Arthur Inman was an oddly sympathetic creature despite his often harsh and controversial views. A world-class hypochondriac, his unending medical complaints, from photophobia (the fear of light) to bromide and mercury poisoning to a multitude of chronic osteopathic disasters, were a major theme in his life. His love/hate addiction to the legions of doctors who descended on him over the years turned him into a man at the end of his moral rope. His early dreams of poetic immortality seem dubious at best. His world became a curious admixture of Krapp’s Last Tape and All in the Family.
Seldom leaving his apartment in Boston’s Garrison Hall, the building where he lived from 1919 until his death by suicide in 1963, Inman chronicled the flow of history through his fractured but highly intuitive lens, the only compass he possessed to navigate within this twilight zone of his own making. He was a man driven by a compulsive instinct to preserve and record time. He obsessively charted his own bizarre lifestyle and the lives of the more than 1,000 characters stuffed into his diary’s 155 typewritten volumes. Scanning back and forth through time, Arthur traversed this hazardous terrain with an increasing level of anxiety. Long dead people in his life, great and small, came alive within the confines of apartment #604. The tension and dread brought on by these swelling memories and by his immense self-loathing conspire with the very real turmoil going on outside his windows – the destruction of the old Boston & Albany rail yards by the massive urban renewal project, The Prudential Center, eventually to drove him completely over the edge.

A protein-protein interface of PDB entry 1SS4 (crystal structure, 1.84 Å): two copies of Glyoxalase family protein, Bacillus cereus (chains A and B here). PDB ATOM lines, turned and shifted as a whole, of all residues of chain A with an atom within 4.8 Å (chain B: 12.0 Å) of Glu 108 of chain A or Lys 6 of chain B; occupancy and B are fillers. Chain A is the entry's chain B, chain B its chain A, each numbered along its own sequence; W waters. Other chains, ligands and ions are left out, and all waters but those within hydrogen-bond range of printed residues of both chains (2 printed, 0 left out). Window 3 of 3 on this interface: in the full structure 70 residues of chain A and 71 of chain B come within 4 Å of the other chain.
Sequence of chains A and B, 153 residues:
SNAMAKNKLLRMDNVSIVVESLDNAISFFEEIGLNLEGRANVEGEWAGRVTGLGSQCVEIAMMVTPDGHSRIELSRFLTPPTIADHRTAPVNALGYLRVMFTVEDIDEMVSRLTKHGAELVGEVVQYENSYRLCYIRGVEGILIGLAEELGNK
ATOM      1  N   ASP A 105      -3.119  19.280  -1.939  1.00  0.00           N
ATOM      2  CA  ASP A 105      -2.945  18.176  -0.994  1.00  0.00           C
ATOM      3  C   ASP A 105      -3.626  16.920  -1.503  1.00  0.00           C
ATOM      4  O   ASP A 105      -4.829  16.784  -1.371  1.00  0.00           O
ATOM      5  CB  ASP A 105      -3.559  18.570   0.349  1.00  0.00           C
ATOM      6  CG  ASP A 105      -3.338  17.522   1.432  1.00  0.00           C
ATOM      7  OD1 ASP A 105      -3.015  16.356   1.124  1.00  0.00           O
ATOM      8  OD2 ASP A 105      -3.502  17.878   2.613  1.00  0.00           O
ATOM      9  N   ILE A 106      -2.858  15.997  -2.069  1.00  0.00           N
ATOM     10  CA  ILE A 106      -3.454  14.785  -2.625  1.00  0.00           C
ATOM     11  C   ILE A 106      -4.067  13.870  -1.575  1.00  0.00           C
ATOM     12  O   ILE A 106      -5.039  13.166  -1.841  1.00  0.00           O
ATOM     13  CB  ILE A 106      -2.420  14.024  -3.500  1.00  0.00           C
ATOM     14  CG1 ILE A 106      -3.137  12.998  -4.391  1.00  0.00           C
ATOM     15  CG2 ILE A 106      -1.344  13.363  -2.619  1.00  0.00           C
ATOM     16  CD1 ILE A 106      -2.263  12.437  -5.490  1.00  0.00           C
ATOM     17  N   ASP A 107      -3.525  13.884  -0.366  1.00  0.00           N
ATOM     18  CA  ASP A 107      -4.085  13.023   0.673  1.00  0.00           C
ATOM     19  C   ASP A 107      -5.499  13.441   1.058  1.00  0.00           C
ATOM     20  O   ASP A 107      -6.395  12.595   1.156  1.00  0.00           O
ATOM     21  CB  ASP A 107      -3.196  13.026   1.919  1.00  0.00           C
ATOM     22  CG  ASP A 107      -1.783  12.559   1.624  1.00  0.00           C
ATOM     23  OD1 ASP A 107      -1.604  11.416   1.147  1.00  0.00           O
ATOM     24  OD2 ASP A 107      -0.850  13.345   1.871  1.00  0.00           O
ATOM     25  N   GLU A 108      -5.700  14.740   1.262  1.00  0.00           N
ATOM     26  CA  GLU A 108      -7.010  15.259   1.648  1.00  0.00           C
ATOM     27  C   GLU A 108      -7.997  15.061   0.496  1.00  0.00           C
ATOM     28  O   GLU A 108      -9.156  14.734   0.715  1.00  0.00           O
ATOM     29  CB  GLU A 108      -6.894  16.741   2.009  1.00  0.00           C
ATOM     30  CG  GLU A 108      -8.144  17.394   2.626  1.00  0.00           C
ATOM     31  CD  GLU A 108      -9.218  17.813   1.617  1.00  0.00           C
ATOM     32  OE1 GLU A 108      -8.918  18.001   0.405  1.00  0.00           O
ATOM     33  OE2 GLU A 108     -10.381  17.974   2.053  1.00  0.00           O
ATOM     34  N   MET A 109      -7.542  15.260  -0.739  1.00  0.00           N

His diaries were ultimately published by the Harvard University Press after exhaustive editing by Daniel Aaron, the Victor S. Thomas Professor of English and American History, Emeritus, at Harvard University. He spent eight years (1977-1985) as editor of The Inman Diary: A Public & Private Confession.